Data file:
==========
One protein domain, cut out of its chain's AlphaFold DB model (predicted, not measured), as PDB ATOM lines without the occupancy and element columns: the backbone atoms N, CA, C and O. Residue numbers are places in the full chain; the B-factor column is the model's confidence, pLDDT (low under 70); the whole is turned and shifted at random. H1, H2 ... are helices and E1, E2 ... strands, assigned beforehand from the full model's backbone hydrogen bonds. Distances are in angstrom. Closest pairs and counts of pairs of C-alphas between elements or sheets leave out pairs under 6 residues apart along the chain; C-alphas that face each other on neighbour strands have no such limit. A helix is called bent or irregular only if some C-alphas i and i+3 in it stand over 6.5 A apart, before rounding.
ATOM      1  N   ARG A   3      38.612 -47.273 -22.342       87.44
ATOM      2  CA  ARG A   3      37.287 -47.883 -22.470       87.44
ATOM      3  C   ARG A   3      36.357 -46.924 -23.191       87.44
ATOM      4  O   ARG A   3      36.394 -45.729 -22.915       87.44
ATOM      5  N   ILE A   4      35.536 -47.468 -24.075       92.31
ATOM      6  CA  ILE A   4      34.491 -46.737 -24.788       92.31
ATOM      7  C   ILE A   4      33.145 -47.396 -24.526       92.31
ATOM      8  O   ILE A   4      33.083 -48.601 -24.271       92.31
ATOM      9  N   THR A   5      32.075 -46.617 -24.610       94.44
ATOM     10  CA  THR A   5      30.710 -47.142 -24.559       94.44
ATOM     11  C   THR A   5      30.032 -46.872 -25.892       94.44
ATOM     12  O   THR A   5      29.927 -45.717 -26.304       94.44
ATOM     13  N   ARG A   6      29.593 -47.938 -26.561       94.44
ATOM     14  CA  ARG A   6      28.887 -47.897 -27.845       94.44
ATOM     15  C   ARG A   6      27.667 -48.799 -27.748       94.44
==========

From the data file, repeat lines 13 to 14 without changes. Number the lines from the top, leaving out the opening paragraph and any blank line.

ATOM     13  N   ARG A   6      29.593 -47.938 -26.561       94.44
ATOM     14  CA  ARG A   6      28.887 -47.897 -27.845       94.44